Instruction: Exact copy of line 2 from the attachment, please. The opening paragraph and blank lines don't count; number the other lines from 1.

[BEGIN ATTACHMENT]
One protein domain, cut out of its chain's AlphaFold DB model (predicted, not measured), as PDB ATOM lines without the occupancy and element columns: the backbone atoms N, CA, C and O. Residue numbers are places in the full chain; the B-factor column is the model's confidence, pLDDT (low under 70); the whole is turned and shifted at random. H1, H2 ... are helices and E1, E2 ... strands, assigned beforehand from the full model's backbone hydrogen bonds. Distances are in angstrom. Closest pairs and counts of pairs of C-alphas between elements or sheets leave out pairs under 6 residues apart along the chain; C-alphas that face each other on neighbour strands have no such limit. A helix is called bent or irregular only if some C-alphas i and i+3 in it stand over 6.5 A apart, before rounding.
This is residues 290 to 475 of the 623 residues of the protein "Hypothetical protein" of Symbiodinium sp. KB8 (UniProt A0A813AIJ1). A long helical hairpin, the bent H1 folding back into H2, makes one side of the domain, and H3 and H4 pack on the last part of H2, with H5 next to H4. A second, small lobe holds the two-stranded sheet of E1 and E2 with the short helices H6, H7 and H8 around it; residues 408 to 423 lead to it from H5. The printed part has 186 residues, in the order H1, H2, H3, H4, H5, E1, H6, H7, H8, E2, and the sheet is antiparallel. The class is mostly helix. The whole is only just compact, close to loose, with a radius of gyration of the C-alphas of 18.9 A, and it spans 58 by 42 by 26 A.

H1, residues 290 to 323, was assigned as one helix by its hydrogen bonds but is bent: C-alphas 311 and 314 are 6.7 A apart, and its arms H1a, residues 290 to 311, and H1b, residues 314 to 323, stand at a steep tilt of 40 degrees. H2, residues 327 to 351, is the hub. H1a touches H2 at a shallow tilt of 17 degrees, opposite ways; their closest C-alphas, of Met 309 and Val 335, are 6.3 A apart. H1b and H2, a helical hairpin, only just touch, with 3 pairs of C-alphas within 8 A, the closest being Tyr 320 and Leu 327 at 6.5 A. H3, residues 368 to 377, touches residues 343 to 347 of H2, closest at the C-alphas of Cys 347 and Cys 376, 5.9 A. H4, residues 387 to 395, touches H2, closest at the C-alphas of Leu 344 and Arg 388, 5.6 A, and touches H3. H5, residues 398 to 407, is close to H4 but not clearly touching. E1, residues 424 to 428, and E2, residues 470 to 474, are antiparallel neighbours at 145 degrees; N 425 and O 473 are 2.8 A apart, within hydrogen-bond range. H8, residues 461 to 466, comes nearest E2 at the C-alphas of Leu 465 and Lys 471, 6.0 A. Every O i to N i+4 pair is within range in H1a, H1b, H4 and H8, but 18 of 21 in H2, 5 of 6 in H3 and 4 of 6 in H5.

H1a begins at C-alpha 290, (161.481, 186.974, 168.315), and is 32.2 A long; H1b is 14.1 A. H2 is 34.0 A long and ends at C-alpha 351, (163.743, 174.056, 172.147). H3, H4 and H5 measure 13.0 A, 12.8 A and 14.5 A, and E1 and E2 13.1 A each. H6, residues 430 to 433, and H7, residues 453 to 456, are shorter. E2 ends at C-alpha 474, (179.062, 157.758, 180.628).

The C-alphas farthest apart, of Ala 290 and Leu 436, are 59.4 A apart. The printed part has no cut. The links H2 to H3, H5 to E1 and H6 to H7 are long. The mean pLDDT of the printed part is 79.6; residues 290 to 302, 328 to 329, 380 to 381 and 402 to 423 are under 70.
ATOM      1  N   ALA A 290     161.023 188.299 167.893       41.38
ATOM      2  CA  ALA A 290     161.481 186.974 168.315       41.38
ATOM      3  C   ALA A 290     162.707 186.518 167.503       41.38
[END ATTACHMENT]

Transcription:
H1, residues 290 to 323, was assigned as one helix by its hydrogen bonds but is bent: C-alphas 311 and 314 are 6.7 A apart, and its arms H1a, residues 290 to 311, and H1b, residues 314 to 323, stand at a steep tilt of 40 degrees. H2, residues 327 to 351, is the hub. H1a touches H2 at a shallow tilt of 17 degrees, opposite ways; their closest C-alphas, of Met 309 and Val 335, are 6.3 A apart. H1b and H2, a helical hairpin, only just touch, with 3 pairs of C-alphas within 8 A, the closest being Tyr 320 and Leu 327 at 6.5 A. H3, residues 368 to 377, touches residues 343 to 347 of H2, closest at the C-alphas of Cys 347 and Cys 376, 5.9 A. H4, residues 387 to 395, touches H2, closest at the C-alphas of Leu 344 and Arg 388, 5.6 A, and touches H3. H5, residues 398 to 407, is close to H4 but not clearly touching. E1, residues 424 to 428, and E2, residues 470 to 474, are antiparallel neighbours at 145 degrees; N 425 and O 473 are 2.8 A apart, within hydrogen-bond range. H8, residues 461 to 466, comes nearest E2 at the C-alphas of Leu 465 and Lys 471, 6.0 A. Every O i to N i+4 pair is within range in H1a, H1b, H4 and H8, but 18 of 21 in H2, 5 of 6 in H3 and 4 of 6 in H5.